$$\left|\left|\dot{\psi}_t - \frac{\psi_{t+h}-\psi_t}{h}\right|\right|_{L^2(\mathbb{R})} \to 0 \quad \mbox{for}\quad h\to 0\:.\tag{1}$$ In integral terms $$\int_{\mathbb{R}}\left|\dot{\psi}_t(x) - \frac{\psi_{t+h}(x)-\psi_t(x)}{h} \right|^2 dx \to 0 \quad \mbox{for}\quad h\to 0\:.$$

The existence of the standard $t$-derivative $\partial_t \psi_t(x)$ is a $x$-pointwise condition, whereas the derivative $\dot{\psi}_t$ in the sense of $L^2$ space is $x$-global (integral) condition.They are quite independent from each other. The former does not have global implications whereas the latter sees the functions up to zero $x$-measure sets.

However if $t \mapsto \psi_t$ admits $L^2(\mathbb{R})$ $t$-derivative $\dot{\psi}_t$ and, simultaneously, $(t,x) \mapsto \psi_t(x)$ also admits standard partial $t$ derivative $\partial_t\psi_t(x)$, then the two derivatives coincide for almost all $x\in \mathbb{R}$ at the given $t$.

PROOF Suppose that $\partial_t\psi_t(x)$ exists for all $x\in \mathbb{R}$ and the said $t$. Suppose that also $\frac{d}{dt}_{L^2}\psi_t =: \dot{\psi}_t \in L^2(\mathbb{R})$ exists as in (1). Hence, if $h\to 0$, $$\frac{\psi_{t+h}-\psi_t}{h} \to \dot{\psi}_t \quad \mbox{in $L^2(\mathbb{R})$ sense as in (1)}\:.$$ Due to a known theorem of $L^p$ convergence, there is a sequence $h_n \to 0$ such that, as $n\to +\infty$, $$\frac{\psi_{t+h_n}(x)-\psi_t(x)}{h_n} \to \dot{\psi}_t(x) \quad \mbox{for almost all $x \in \mathbb{R}$}\:.$$ However the existence of $\partial_t\psi_t(x)$ requires $$\frac{\psi_{t+h_n}(x)-\psi_t(x)}{h_n} \to \partial_t\psi_t(x) \quad \mbox{for all $x \in \mathbb{R}$}\:.$$ In summary $$\partial_t\psi_t(x) = \dot{\psi}_t(x) \quad \mbox{for almost all $x \in \mathbb{R}$.}$$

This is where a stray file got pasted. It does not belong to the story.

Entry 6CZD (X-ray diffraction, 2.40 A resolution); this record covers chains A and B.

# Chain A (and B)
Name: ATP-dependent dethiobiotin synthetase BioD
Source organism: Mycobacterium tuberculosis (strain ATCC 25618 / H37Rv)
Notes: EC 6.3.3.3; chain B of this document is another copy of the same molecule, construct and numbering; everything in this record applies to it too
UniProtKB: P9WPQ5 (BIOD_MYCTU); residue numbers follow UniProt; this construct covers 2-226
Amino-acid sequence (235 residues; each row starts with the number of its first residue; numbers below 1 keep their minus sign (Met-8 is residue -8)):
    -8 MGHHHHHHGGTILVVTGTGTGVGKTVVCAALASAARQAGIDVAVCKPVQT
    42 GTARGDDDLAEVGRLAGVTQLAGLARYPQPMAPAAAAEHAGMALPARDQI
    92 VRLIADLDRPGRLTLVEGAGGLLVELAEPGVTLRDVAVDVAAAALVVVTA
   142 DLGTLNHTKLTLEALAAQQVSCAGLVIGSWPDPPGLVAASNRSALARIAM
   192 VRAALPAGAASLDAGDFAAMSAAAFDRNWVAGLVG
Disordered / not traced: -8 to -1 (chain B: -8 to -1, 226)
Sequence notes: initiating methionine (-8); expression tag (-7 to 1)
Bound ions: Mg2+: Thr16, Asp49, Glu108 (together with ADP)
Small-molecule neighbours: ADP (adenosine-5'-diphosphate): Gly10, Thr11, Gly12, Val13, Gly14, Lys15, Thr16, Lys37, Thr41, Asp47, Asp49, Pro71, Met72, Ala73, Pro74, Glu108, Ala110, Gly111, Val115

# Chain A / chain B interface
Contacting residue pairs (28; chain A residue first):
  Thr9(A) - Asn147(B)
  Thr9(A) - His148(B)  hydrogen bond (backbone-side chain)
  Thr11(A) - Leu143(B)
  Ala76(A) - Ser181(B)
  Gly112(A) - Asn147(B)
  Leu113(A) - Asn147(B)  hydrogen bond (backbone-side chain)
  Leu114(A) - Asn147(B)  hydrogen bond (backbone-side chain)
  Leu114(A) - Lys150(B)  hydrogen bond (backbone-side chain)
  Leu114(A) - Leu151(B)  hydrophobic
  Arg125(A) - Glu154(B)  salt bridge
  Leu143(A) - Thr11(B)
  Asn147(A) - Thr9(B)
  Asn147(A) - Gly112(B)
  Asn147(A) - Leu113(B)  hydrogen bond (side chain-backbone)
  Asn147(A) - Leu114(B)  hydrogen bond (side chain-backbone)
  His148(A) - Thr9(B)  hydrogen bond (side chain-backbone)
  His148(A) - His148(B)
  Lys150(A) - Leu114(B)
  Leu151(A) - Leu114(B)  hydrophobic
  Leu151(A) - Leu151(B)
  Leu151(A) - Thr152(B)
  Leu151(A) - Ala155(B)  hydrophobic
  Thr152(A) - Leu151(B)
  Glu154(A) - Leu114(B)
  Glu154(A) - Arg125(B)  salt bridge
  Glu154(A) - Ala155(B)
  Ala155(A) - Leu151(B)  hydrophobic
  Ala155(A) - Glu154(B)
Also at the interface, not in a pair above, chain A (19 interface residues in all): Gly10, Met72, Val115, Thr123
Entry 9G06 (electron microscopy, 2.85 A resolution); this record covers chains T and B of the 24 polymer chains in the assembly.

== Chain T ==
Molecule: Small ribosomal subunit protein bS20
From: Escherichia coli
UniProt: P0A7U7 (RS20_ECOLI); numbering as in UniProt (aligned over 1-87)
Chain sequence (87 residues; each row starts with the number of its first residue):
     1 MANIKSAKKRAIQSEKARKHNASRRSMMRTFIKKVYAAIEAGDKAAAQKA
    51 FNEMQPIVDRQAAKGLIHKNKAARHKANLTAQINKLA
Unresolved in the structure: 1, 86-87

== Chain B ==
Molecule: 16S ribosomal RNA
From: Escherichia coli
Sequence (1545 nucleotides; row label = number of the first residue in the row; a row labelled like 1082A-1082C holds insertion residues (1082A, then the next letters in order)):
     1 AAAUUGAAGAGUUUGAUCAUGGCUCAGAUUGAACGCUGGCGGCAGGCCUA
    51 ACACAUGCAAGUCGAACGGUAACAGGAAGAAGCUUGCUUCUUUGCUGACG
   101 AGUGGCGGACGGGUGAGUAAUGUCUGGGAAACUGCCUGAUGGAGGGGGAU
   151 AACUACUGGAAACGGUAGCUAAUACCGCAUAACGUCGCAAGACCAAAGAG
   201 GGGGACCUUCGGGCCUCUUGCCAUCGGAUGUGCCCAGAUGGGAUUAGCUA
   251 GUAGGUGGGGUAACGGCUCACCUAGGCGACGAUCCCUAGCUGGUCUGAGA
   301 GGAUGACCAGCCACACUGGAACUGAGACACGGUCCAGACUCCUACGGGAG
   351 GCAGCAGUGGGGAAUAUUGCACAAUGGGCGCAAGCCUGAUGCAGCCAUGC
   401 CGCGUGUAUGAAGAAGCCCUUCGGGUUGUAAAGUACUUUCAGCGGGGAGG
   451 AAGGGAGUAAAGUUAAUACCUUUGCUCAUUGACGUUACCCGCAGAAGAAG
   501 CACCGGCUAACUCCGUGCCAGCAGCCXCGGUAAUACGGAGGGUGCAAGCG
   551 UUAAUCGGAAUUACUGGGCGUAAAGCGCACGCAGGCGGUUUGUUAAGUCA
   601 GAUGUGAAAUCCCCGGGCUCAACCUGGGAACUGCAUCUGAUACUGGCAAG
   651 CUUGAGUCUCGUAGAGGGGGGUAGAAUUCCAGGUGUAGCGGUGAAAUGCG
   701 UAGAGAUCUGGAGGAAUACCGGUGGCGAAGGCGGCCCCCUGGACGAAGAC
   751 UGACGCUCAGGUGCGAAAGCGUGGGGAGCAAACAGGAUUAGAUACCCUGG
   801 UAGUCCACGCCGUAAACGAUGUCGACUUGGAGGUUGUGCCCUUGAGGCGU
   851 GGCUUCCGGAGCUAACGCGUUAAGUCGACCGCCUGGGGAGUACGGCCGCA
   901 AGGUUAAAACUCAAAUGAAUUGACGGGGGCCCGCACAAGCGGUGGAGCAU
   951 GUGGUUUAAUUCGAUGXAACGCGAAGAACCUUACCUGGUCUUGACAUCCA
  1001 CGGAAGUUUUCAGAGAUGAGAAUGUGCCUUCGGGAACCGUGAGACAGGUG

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  • $\begingroup$ Comments are not for extended discussion; this conversation has been moved to chat. $\endgroup$
    – ACuriousMind
    Nov 8, 2020 at 13:19
  • $\begingroup$ In other words: If $\dot{\psi}_t\in L^2$ and $\partial_t\Psi(\,\cdot\,,t)$ exist, then $\partial_t\Psi(\,\cdot\,,t)$ is square integrable (that is, $\partial_t\Psi(\,\cdot\,,t)\in\mathcal L^2$) and its equivalence class is $\dot{\psi}_t$. Is that correct? $\endgroup$
    – Filippo
    Nov 11, 2020 at 12:19
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    $\begingroup$ Yes, it is correct. $\endgroup$ Nov 11, 2020 at 12:21
  • $\begingroup$ Okay, this means that we have proven $\left[\mathrm{i}\hbar\frac{\partial}{\partial t}\Psi(\,\cdot\,,t)\right]=\mathrm{i}\hbar\dot{\psi}_t$. My guess would be that we can also prove $\left[\left(-\frac{\hbar^2}{2m}\frac{\partial^2}{\partial x^2}\Psi+V\Psi\right)(\,\cdot\,,t)\right]=H\psi_t$. If this is true, the second Schrödinger equation follows from the first one. $\endgroup$
    – Filippo
    Nov 11, 2020 at 13:06
  • $\begingroup$ Yes, it is true also that. In this case you can handle the S. equation as a standard PDE. $\endgroup$ Nov 11, 2020 at 13:14